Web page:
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Office of the General Counsel


Counsel's Corner


Administrative Remedies - Long v. Samson

The North Dakota Supreme Court held in Long v. Samson, reaffirming the rule that employees of higher education institutions must exhaust their administrative remedies at the university prior to bringing suit. This case, like Thompson v. Peterson, a case arising at NDSU, involved probationary faculty who, after a nonrenewal, filed a lawsuit rather than appealing to the Special Review Committee and the Standing Committee on Faculty Rights.


Military Leave

Laws and rules regarding military leave can e fairly complicated, although the basic rule is that reservists must be allowed leave for military duty and cannot be discriminated against because of their military status and leave time.


In Reed v. University of North Dakota, the North Dakota Supreme Court upheld the enforceability of a general release of liability and dismissed a personal injury lawsuit against UND and another defendant. In the case, a former hockey player at UND had become dehydrated during a charity road race and suffered severe injuries to his kidneys and liver. The race was a charity benefit but was also part of the hockey team's conditioning program. One of the issues of this case involved the enforceability of a release signed before the race.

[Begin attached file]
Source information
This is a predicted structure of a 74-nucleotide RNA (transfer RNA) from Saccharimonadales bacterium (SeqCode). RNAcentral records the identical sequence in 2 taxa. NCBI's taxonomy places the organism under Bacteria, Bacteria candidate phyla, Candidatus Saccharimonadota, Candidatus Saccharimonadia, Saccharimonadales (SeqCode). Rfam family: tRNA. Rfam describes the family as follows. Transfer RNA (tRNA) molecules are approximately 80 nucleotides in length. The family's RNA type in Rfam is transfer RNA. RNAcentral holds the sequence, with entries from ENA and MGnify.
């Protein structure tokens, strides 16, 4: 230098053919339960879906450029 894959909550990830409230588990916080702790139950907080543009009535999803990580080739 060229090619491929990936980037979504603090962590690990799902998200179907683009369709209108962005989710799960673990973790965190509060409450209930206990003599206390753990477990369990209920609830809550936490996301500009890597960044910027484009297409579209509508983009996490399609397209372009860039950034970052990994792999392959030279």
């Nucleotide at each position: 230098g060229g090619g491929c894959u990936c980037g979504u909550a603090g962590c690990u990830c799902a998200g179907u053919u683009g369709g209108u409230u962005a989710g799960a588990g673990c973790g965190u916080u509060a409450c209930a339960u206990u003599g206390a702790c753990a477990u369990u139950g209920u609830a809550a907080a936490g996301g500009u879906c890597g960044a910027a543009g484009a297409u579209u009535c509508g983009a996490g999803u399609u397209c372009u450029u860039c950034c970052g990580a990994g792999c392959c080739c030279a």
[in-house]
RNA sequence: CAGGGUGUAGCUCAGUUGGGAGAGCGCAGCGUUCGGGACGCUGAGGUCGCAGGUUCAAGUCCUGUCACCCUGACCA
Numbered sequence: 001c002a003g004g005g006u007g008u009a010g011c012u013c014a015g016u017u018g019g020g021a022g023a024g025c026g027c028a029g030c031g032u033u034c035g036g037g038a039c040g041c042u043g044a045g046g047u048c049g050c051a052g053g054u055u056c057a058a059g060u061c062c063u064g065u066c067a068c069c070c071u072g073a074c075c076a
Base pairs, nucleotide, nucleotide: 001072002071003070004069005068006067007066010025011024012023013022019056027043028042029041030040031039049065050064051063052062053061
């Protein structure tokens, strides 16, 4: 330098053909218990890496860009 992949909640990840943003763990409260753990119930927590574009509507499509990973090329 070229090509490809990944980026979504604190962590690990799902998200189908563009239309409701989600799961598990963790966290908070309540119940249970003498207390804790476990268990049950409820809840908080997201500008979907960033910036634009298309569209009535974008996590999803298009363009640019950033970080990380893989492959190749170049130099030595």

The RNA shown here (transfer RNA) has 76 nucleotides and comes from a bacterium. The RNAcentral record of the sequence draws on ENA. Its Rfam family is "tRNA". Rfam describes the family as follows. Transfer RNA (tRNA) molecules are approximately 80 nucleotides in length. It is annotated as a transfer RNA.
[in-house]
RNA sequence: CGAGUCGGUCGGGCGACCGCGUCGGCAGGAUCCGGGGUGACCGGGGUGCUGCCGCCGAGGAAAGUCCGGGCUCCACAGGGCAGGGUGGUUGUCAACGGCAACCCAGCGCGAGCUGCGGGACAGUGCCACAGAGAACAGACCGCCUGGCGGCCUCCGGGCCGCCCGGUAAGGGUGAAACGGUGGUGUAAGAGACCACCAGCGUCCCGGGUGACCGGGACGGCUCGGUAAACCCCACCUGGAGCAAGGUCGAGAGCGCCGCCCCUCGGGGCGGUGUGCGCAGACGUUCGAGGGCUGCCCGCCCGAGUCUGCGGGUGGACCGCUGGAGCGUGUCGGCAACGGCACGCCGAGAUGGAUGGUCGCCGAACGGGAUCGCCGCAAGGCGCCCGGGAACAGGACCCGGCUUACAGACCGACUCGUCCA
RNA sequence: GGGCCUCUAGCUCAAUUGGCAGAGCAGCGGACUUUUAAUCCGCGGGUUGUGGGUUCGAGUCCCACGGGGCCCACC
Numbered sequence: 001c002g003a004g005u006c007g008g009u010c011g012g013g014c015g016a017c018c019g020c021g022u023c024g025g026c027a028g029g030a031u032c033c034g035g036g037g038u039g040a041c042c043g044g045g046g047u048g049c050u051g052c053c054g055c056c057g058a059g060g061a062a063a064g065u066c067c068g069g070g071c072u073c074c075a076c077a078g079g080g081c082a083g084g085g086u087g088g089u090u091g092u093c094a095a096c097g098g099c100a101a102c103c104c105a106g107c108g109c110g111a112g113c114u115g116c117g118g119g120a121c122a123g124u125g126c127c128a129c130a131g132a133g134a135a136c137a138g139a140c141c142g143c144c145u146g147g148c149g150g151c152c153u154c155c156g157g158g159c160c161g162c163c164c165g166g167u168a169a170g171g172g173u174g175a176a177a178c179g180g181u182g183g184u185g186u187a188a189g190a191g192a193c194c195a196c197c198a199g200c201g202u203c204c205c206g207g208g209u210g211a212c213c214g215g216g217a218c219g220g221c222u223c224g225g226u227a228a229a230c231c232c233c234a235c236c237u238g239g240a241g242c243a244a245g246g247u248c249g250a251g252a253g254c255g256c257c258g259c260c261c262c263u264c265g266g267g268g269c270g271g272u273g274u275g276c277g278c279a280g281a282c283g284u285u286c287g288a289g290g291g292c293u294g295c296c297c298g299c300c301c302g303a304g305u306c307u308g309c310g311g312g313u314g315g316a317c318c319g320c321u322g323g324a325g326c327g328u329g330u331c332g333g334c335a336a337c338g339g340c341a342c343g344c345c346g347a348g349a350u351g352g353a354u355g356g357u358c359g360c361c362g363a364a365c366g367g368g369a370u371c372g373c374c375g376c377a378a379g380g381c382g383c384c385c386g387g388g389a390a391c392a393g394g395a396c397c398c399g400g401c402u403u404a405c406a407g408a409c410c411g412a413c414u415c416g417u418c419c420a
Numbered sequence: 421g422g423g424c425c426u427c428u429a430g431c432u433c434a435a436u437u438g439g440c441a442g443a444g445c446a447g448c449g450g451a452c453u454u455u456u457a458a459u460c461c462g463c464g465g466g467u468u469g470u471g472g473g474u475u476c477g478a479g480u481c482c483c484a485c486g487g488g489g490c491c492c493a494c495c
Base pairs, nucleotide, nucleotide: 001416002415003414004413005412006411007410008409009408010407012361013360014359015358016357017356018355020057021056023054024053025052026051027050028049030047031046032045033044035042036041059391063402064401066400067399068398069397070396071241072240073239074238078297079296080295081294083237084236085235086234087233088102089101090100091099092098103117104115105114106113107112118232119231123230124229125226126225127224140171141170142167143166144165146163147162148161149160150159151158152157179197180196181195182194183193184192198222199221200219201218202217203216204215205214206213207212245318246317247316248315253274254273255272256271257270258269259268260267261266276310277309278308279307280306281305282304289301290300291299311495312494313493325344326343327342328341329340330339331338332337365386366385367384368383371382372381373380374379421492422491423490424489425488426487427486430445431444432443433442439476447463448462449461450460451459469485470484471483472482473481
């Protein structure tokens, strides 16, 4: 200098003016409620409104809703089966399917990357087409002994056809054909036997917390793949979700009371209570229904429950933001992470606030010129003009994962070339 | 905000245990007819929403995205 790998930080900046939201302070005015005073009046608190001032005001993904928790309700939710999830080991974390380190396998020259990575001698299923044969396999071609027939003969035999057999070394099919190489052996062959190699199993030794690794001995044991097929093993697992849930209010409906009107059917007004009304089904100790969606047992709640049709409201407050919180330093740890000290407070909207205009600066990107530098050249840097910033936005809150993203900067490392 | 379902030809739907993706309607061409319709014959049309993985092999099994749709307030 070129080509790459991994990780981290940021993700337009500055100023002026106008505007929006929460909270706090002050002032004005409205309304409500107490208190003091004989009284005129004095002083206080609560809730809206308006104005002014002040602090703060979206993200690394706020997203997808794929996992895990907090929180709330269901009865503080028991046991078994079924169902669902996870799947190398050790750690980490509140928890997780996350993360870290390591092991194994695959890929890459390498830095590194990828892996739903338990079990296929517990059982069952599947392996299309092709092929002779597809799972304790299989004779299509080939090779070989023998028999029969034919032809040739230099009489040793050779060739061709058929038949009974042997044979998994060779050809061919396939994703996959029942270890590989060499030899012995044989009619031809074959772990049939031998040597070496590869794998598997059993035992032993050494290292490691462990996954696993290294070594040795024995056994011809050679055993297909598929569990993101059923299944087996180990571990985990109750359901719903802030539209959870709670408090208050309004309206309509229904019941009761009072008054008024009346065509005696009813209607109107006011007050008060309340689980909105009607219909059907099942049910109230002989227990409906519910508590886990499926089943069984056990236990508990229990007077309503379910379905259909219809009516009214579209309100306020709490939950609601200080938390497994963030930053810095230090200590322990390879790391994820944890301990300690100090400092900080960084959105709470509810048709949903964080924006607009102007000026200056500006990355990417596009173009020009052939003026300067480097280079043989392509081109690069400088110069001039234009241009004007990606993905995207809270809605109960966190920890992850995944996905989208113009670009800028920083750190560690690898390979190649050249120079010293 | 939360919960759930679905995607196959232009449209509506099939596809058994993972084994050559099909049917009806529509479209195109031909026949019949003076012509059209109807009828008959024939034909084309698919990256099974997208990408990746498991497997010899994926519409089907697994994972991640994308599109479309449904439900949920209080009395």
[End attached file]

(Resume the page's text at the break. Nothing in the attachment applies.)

Sick Leave Payout

NDSU Policy 143, and state law, provide that employees who terminate employment with 10 years of continuous state service shall receive a payroll equivalent of 10% of the dollar value of their accrued sick leave hours. This is given in a lump sum payment based on the employee's salary at the time of termination.

Volunteer Protection Act of 1997

A federal law entitled the Volunteer Protection Act of 1997 was passed on June 18, 1997, with a goal to promote volunteerism by reducing the fear of liability by volunteers on behalf of nonprofit organizations and state educational institutions. The Act restricts liability of volunteers who are within the scope of their employment and who are not willful or grossly negligent. This protection does not apply, however, to acts involving motor vehicles, crimes of violence, hate crimes, sexual offenses, violations of civil rights, and cases involving intoxication.

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Last Updated: Thursday, June 11, 2009